After a member of the Board’s legal team has finally reviewed the application file, the applicant will be notified that the matter is now ready for hearing; this communication is called “the Completion Letter”. The Completion Letter will contain a schedule of the documents (normally the report of the Board’s medical adviser and the response, if any, from a relevant person) and these documents, together with the application and any documents attached to the application will normally constitute all the documents which the Board will consider in determining the application. If at any time additional documents come to the attention of the Board which appear to be relevant to the application, the Board will give the applicant an opportunity to examine and comment on them prior to the determination of the application.
The Completion Letter will also contain an indication of any particular part of the application about which the Board wishes to hear evidence or submissions. If any issue such as proof of identity, proof of residence or difficulties about written medical evidence already tendered has not been raised in the past or is not raised in the completion letter or accompanying documentation, then at the hearing that issue need not be the subject of any further evidence other than the oral evidence of the applicant. This is to prevent the attendance of unnecessary witnesses. The Board will resist the awarding of costs to witnesses called unnecessarily. Similarly, if the Board advises in the Completion Letter that the application is suitable for settlement, it should be assumed that witnesses other than the applicant will not be necessary should the case go to hearing.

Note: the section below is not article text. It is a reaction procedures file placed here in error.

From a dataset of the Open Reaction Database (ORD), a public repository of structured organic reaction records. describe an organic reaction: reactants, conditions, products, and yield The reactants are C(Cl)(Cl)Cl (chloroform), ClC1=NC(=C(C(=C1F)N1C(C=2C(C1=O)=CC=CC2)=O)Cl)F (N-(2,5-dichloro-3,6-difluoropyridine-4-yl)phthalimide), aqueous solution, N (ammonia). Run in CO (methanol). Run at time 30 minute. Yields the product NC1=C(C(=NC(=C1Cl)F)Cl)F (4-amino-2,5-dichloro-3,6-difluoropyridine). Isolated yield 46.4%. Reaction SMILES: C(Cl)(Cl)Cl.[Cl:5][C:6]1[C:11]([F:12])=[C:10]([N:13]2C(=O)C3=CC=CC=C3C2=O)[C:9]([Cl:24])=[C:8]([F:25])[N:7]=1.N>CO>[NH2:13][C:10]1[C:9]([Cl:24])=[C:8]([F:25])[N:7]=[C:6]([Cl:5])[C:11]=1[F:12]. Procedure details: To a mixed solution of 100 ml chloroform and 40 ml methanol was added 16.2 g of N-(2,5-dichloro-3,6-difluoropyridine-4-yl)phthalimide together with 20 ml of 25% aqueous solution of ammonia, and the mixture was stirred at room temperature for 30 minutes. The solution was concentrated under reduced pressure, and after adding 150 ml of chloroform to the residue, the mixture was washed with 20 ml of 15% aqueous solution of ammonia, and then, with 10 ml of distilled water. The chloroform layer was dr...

72.Applicants and their legal advisers are requested to check their hearing documents carefully and to tell the Board immediately if they think anything is wrong or missing. In particular, please make sure that the hearing papers contain all the medical evidence pertaining to the applicant’s injuries and treatment and that this evidence is as up to date as possible. Where an applicant is represented by a solicitor, it is the responsibility of the solicitor to ensure that he or she has at the hearing a copy of all the documents to be considered in respect of the application.
73.Where a relevant person is to attend a hearing, the Board will ensure that a copy of any appropriate document which has not previously been sent to the relevant person is made available to him or her in advance of the hearing. It is the responsibility of the relevant person to ensure that he or she has at the hearing a copy of all the documents pertaining to him or her to be considered at that hearing.
74.Applicants or their legal representative should inform the Board in advance if an applicant has any special needs at the hearing, such as documents in large print, wheelchair or other access requirements or, in the case of those with hearing difficulties, a person to sign. Please note that wheelchair users have access to the Board’s hearing rooms at Clonskeagh and the toilets are suitable for persons with disabilities. If the hearing is to be held elsewhere please advise the Board of any special access needs.
An applicant who has a hearing or reading difficulty may bring someone with him or her to the hearing or may request the Board in advance to provide someone to help.
Please note that there are no child-care facilities at any hearing centre, but the Board will pay the reasonable cost of child-care while an applicant is attending a hearing.
Attendance at hearing